Meat Grinder Tune-up

I have been wanting to get into making fermented sausages such as Sopressata, Pepperoni, Salami and more. My sausage making has been rather limited as Teal is not a big fan of “tubular food” and each time I made sausage (summer, brats, Italians, etc.) it in the past it was painfully slow , so the gear would get set aside for another year or 2. I have both the meat grinder attachment for the Kitchenaid and a Kitchener #10 hand crank grinder. Both are slow to use.

Recently, I was making Sopressata with help from my grandson. However grinding in the hand crank grinder was too much for him this time. However he is a fan of the sausage samples we fried up and commercially made Soppressata.

Even for me it was difficult with the grinder constantly slipping on the counter and the blade and disc/plate getting gunked up. After grinding, I gave up on the hand grinder for stuffing and used the Kitchenaid (slow going). Stewing on this for few days, I was thinking whether I had to get a new grinder and stuffer or does the existing gear just need a tune up? The clue I needed was one of the grinder vendors recommending to send the blades in to them for periodic sharpening. I thought, this would be simple to do myself and then the light bulb came on: I had not done anything with either of the meat grinders! Basically, I was just using them “out of the box”. It appears that this is the primary problem!

I tune up and sharpen all of my knives and hand tools (chisels, planes, jointer, planer, etc). on a regular basis.When I get a new (or new to me- used) plane or chisel I spend the time to flatten and tune up the new tool. On closer examination of the Kitchener meat grinder there is a list of problems:

  • The discs / plates are not flat. Actually both are concave on both sides (how this would happen I do not know). They are not worn by any means, just poorly manufactured. You can see the coarse factory grind marks and no real sign of wear from use.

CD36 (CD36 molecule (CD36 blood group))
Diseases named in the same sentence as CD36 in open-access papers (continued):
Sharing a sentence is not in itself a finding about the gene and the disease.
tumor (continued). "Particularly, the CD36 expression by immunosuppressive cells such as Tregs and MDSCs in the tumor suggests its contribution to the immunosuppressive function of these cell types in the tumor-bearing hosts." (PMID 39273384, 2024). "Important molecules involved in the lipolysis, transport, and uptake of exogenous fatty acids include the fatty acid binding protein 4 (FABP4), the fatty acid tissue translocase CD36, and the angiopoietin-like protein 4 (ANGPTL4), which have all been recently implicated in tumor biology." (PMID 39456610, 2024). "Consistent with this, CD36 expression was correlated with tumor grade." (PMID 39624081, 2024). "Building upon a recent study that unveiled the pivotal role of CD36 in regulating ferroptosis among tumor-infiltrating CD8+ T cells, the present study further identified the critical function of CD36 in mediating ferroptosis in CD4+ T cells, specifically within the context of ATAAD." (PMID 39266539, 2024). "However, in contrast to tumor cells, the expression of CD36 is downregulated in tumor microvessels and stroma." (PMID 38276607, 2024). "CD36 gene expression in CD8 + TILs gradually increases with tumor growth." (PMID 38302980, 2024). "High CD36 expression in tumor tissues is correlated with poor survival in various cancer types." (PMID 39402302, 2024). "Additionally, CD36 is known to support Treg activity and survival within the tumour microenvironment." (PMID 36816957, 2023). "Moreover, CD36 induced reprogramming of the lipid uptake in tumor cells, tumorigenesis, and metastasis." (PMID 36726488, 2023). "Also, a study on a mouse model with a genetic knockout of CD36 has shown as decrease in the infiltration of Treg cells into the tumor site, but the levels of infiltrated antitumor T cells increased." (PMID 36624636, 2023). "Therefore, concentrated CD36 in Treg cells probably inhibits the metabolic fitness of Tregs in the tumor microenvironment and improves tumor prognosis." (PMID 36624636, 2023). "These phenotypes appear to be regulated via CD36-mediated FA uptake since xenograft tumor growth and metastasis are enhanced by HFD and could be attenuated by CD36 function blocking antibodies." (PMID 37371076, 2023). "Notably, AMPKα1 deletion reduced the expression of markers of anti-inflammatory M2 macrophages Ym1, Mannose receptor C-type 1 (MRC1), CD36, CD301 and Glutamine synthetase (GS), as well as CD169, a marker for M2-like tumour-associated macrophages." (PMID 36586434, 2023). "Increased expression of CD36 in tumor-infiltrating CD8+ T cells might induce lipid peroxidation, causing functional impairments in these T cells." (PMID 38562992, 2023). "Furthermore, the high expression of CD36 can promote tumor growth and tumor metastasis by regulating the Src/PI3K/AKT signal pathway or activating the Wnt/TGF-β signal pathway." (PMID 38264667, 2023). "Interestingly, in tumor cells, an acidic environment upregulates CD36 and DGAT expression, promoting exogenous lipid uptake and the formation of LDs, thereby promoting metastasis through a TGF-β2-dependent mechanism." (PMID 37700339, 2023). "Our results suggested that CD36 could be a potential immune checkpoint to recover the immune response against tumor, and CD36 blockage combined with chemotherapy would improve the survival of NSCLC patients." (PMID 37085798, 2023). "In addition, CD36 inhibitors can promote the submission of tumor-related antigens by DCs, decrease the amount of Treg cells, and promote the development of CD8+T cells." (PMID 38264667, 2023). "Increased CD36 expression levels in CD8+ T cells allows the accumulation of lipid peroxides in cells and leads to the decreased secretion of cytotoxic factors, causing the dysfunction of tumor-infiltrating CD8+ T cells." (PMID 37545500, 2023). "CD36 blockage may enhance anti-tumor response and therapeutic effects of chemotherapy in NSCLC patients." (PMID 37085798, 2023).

• The knife is far from sharp
  • The plastic spacer they provide to go between the feet and the counter is some sort of polyethylene – slippery. We need something that will grab.
  • The feet are far from flat and have a very limited contact patch near the inner corners. This can be seen in the photos with the 2 small wear areas.
  • On the plus side the rear plastic bearing has a reasonable fit and enough thickness to push the blade against the plate.

The first step was flattening of the plates. You can use diamond stones 180 grit and then 300 or silicon carbide (wet or dry) sandpaper on the countertop (or glass plate or table saw or jointer) as shown below. Just wet the sandpaper on both sides and it will stick sufficiently for the flattening. If doing this on the counter, stay away from the front edge which may have some dish to it. It may take 20-30 min to do the initial flattening if they are poorly made (as mine were). However, subsequent sharpenings take but a few minutes.

If you have a hard time seeing the scratch pattern, cover the face of the disk with ink from a Sharpie.
After a few strokes on the sandpaper, you can see the high spots. Note both are concave. Worse yet, they were unevenly concave on BOTH sides with a poor / coarse grinding pattern.
This shows the grinding / honing of the disks on the sandpaper. You may want to try both sides to see which is “flatter” to save some work. You only need one side dead flat.
Getting better
Finished at 320 grit.

With the plates flattened, now it is time to sharpen the blade. For this you need something that can reach all the way into the corners. The diamond plates work well or you can use inexpensive small diamond sharpeners (often sold for sharpening fishing lures) . Aggressively sharpen the bevels, then do the flats the same way as the discs. It now actually feels sharp. So now this is getting promising.

Next was to address why does the grinder slip so badly on the counter? I threw out the stupid polyethylene spacer (which is slippery) that came with the grinder and used a rubber pad of the type for opening stuck jar lids, but this still did not help a lot. Looking more closely I noticed that there are 2 very small wear / contact points on the feet. They are FAR from level.

Note the dull patches on the feet. This is the only area in contact with the counter.

The feet need flattening. Given that this is cast iron, a file will do. Use a 10 or 12″ mill bastard file and carefully file the 2 feet flat. You must make nice parallel strokes or you can easily end up rounding the feet rather than flattening. Check that they are flat with a straight edge such as the blade of a square.

Feet after filing. Note the much larger contact area. More would be nice, but may not be necessary.

When researching other grinders, I saw the LEM #10 had a plastic/ rubber boot over the feet. This makes a lot of sense. So I drew up the foot and clamp pads in Sketchup and then 3D printed them in TPU (Thermoplastic Urethane) which is a flexible filament. I am using EOLAS brand TPU+, one of the softer ones for the foot and clamp pad, which they also claim is food safe (also great for gaskets).

With these changes in place, the grinder works far, far better. It grinds much more easily, does not clog as often, and no longer slides on the edge of the counter at all. I am still thinking about a proper sausage stuffer however.

The sketchup and STL files for the pads and a stuffing spider are at: